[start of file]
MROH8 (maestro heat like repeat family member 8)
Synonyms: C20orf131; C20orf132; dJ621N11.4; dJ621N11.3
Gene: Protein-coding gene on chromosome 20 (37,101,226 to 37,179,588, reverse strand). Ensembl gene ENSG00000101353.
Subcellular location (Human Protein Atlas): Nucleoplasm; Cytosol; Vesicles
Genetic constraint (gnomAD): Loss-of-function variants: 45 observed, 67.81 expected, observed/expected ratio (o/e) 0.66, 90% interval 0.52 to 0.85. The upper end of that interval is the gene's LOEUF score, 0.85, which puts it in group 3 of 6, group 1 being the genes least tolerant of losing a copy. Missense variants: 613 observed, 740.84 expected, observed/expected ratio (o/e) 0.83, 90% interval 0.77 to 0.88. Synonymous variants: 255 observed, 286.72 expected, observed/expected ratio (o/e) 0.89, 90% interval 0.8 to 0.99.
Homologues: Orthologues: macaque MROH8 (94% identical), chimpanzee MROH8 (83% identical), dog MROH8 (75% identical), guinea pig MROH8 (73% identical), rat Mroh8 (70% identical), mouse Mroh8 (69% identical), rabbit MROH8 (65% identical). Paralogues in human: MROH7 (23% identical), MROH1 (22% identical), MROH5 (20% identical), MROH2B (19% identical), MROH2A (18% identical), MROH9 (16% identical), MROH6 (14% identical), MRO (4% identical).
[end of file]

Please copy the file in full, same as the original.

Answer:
MROH8 (maestro heat like repeat family member 8)
Synonyms: C20orf131; C20orf132; dJ621N11.4; dJ621N11.3
Gene: Protein-coding gene on chromosome 20 (37,101,226 to 37,179,588, reverse strand). Ensembl gene ENSG00000101353.
Subcellular location (Human Protein Atlas): Nucleoplasm; Cytosol; Vesicles
Genetic constraint (gnomAD): Loss-of-function variants: 45 observed, 67.81 expected, observed/expected ratio (o/e) 0.66, 90% interval 0.52 to 0.85. The upper end of that interval is the gene's LOEUF score, 0.85, which puts it in group 3 of 6, group 1 being the genes least tolerant of losing a copy. Missense variants: 613 observed, 740.84 expected, observed/expected ratio (o/e) 0.83, 90% interval 0.77 to 0.88. Synonymous variants: 255 observed, 286.72 expected, observed/expected ratio (o/e) 0.89, 90% interval 0.8 to 0.99.
Homologues: Orthologues: macaque MROH8 (94% identical), chimpanzee MROH8 (83% identical), dog MROH8 (75% identical), guinea pig MROH8 (73% identical), rat Mroh8 (70% identical), mouse Mroh8 (69% identical), rabbit MROH8 (65% identical). Paralogues in human: MROH7 (23% identical), MROH1 (22% identical), MROH5 (20% identical), MROH2B (19% identical), MROH2A (18% identical), MROH9 (16% identical), MROH6 (14% identical), MRO (4% identical).